The RTR Touch
The grille lights, in particular, serve as the perfect frames for the new dual grille inlets feeding the dual-inlet intake on the Gen 4, which remains untouched at 480 horsepower in the Spec 2. Rather than simply a styling accent, the RTR grille lights drew on a familiar member of the Funhaver family but were crafted to retain the air speed feeding those dual airboxes.
“In the past, our signature grille lights have been mainly just aesthetic,” Gittin says. “This year we actually changed the aesthetic significantly, and we made them functional. These inlets go directly into the dual intakes of the new Mustang.”
“It was taken from the RTR-X,” Ross adds. “So, there’s a bit of our heritage because it’s not retro on the RTRs. It certainly isn’t because we started to do some funky stuff with the grille. We kept the grille pattern but we’ve played around with the scale and added a sort of a sheer extrusion to it. So it kind of accelerates and moves through the space of the grille, which is kind of fun when you see that from different angles. It’s a stylistic decision that was engineered for function. If you’re gonna’ play around with movement, you can go one of two ways – one way makes it more difficult to continue to maintain a velocity of airspeed, and one way can help that. So we obviously chose the way that improves the functionality. We applied that mentality to every part.”
While styling is a huge part of the Ready To Rock mission, that mission to improve functionality translated into the development of the RTR Tactical Performance Suspension, which endured 20,000 miles of testing on the street as well as ample testing on the racetrack at the North Carolina Center for Automotive Research. There, a pro driver with significant car development experience assisted with sharpening the suspension’s performance.
“It was a lot of fun working with the RTR team to help them develop their Tactical Performance Suspension components and RTR Spec 2 package,” Billy Johnson, who piloted the Ford GT at Le Mans and assisted in the development of a wide range of Ford Performance vehicles, says. “It is so great to see how much time, engineering, development, and testing RTR puts into their products to provide the best performance for their customers. Their setup makes the S650 a blast on the street and track!”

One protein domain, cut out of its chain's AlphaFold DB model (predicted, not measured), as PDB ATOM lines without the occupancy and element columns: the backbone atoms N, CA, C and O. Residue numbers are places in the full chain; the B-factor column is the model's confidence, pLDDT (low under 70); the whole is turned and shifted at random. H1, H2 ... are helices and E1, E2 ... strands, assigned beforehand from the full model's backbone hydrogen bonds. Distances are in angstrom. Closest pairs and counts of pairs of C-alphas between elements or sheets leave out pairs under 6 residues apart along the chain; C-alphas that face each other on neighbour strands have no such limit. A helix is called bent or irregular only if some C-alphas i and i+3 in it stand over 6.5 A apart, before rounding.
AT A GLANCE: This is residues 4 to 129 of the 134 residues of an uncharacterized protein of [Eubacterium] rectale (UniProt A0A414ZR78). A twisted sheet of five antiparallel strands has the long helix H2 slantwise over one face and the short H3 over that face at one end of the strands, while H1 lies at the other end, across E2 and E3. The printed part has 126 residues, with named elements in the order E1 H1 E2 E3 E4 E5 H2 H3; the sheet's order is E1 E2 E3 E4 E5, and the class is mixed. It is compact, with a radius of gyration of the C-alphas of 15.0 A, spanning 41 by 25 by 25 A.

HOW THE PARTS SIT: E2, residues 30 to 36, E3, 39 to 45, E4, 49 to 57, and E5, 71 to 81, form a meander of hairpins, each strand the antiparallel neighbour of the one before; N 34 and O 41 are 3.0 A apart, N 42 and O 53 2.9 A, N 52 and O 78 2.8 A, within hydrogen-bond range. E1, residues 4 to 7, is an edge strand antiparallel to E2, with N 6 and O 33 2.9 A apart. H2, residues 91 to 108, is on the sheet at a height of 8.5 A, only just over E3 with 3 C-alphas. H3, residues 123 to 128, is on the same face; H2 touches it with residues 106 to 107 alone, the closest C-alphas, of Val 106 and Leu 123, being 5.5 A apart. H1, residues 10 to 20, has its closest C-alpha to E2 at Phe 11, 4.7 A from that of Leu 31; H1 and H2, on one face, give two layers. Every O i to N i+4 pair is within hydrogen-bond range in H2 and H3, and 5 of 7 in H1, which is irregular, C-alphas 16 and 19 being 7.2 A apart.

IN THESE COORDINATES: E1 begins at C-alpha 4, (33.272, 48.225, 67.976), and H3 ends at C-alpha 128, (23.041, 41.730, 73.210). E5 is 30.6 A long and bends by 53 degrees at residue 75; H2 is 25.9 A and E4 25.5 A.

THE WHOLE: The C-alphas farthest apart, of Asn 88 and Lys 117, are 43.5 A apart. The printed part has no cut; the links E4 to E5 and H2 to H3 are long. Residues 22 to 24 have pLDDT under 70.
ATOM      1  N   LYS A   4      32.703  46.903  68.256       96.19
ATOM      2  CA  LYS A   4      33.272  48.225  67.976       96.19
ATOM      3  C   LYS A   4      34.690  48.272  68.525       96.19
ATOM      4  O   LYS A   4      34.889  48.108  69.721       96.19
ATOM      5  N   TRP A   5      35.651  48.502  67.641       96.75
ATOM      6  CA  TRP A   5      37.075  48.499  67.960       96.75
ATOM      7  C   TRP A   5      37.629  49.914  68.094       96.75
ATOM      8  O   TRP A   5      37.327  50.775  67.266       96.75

The resulting suspension balances street manners with the adaptability to suit a wide range of fun-having activities. While yours truly only had the opportunity to briefly sample its street manners, it was sharper than the base Mustang GT, and the man himself says it is up for anything.
“It is an absolute weapon of a system. You have a complete adjustable balance in the car for street driving, twisties, drifting, drag racing, or whatever it is that you want to do, this car will do it. I’m not going to say it’s the best at anything but it’s really good at everything, which is the mantra of Ready to Rock,” Gittin says. “Basically, whatever you’re doing, with a couple of turns of the knobs on the dampers or a sway bar change you can get the balance of the car just the way you want it. When you buy this car from the dealer it leaves with a very nice neutral balance. It’s very easy for you to add oversteer, or if you’re going to put some super sticky tires on it you can also make the changes to get the car to rotate and drive the way that you want it to with this adjustable suspension.”
The 2024 Mustang RTR revs up the performance of the seventh-generation stallion and makes you want to engage that Drift Brake and get slideways when you get behind the wheel and have some fun — and it looks great doing it.
2024 Mustang RTR Spec 2 Upgrades
• RTR Upper Grille w/ Signature LED Accent Lighting
• RTR Lower Grille
• RTR Corner Grilles
• RTR Chin Splitter
• RTR Under-tray Extension
• RTR Hood Vent
• RTR Rocker Splitters
• RTR Rear Quarter Splitters
• RTR Decklid Spoiler
• RTR Wheels – Aero 5 – 20×9.5 33
• Nitto NT555 G2 Tires – 275/35/20
• TMPS & Lug Nut Kit
• RTR Rear Shock Mount Kit
• RTR Tactical Performance Lowering Springs
• RTR Tactical Performance Adjustable Front & Rear Sway Bars
• RTR Tactical Performance Adjustable Shocks & Struts
• RTR Performance Shift Knob
• RTR Floor Mats
• RTR Badging: Grille, Fender, Decklid
• Serialized Dash Plaque Engraved w/ Vaughn Gittin Jr. Signature
• Certificate of Authenticity
• RTR Graphics Package
• 3-Year/36,000-Mile Warranty